Have you ever sat, listening to music and noticed that your pet's mood, seemed to change? You listened to something that made you cry, when your cat, or dog showed a sullen, tearful eye? Was it your imagination, or does your pet really feel the music, like you do? Well, believe it or not, your pet might be jamming with you!
Various scientific studies have shown that music has a notable effect on animals. The effects of music are not exclusive to our pets, or even animals, however. The sound of music even has an effect on plants!
This reclassifies music, as a force of nature. Don't believe me? Let's introduce you to some documented scientific discoveries, and I'll prove it to you!
Exhibit 1: "The 'Classical' Rock Fish"
Above, is a crazy-eyed gold fish. This fish, clearly, was listening to something a little harder than the compositions from, Sebastian Bach, and, Igor Stravinsky, that an audience of gold fish heard, during a study at, Keio University.
The University's researchers ran a study, testing the ability of gold fish to distinguish between the two, classical composer's music. They separated the fish into two groups.
One group was given the commanding music of, Sebastian Bach, and the other group was given, Stravinsky. They would drop a food ball into the water and play the music. When the fish would gnaw on the food ball, they would be rewarded with even better food.
After some repetition, the fish would gnaw on the initial food ball, when their composer's music was played. The researchers, then switched the music, so that the group who heard Bach, now heard Stravinsky. When the music was switched, the fish, in either group did not respond to the opposite group's assigned music!
This effectively proved, that the fish could distinguish the structural differences between the two composer's music.
Exhibit 2: Chimps and Cellos
Cotton-top tamarins, are a small breed of monkey. In 2008, at the, University of Wisconsin, a biologist named, Charles Snowdon, received a call from a cellist(a cello is like a huge violin) named, David Teie. Teie, asked the biologist if he would test the effect on cello music on Snowdon's group of tamarins, at the University.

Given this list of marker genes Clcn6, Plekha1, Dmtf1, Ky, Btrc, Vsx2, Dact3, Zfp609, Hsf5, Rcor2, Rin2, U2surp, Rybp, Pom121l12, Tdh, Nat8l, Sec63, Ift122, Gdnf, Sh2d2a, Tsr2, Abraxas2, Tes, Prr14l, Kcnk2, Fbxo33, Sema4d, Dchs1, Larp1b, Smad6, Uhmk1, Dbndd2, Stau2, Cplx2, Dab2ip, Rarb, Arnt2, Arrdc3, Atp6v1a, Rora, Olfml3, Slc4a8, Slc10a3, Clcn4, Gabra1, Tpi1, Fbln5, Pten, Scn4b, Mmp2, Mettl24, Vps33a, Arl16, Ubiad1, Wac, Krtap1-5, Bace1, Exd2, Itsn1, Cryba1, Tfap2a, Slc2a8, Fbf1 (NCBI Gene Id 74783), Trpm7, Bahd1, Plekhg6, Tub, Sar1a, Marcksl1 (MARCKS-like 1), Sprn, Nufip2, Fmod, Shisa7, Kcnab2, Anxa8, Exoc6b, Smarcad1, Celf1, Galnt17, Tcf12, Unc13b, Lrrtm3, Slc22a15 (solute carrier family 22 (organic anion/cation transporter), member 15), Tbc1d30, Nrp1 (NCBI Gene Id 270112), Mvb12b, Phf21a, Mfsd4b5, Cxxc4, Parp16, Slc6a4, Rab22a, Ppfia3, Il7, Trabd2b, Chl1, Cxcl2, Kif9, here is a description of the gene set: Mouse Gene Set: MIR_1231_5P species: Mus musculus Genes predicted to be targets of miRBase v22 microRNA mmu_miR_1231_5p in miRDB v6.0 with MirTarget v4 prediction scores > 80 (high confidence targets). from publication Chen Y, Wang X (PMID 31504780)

The cellist explained to the biologist, that their are certain elements to music that mirror basic biology, that is common between species. For example, the sound of a human heart, which is heard throughout our time in the womb, is found across all human music, but many other mammals, also have a heartbeat. Not, just humans. He went on, to state that there were about twelve different elements, like the heart-beat, that are used in music recipes.
Teie, speculated that animals may share some of these elements, and be effected, similarly to humans. Snowdon, agreed to the testing, and Teie's group of cellists worked to develop music that mirrored some of the sounds of the tiny tamarin monkeys.
They created music that was similar to the sounds of tamarins in distress, and they created calm music.
Once their compositions were complete, it was time to run the experiment. When they played the distressed music sounds, the monkeys responded, by shaking their heads and sticking out their tongues, among other behaviors that would usually be seen in, distressed monkeys. When the calm music was played, they were observed, calming down. The music, effected them, every time!
Exhibit 3: Milkin' M-o-0-o-zik
Got Milk? Well, evidently cows that listen to, Simon & Garfunkle's, "Like a Bridge Over Troubled Water," DO! In 2001, a study done by the, University of Leiceter, showed that cattle who listen to "Bridge Over Troubled Water," R.E.M.'s "Everybody Hurts," or, Beethoven's, "Pastoral Symphony," actually produced 3% MORE milk, than cows that didn't jam. That is almost a gallon more a day!
- Dogs have shown decreased stress, when listening to calm music, and increased stress, when listening to things like heavy-metal. The effects of music on canines, is very similar to music's effect on humans.
- Cats are somewhat indifferent, or unaffected, by human music. They are effected, however, by music that imitates kitty sounds. Younger cats are more effected by this than older cats.
- Plants have been shown to have increased growth, when surrounded by the sounds of classical music. Researchers in South Korea, tested this on their rice crops. They saw increase in growth genes in their crops, after playing Beethoven through loudspeakers, over their plants.
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-Article by Jonathan Caleb Williams @badseedalchemist, (EMpathways Writing)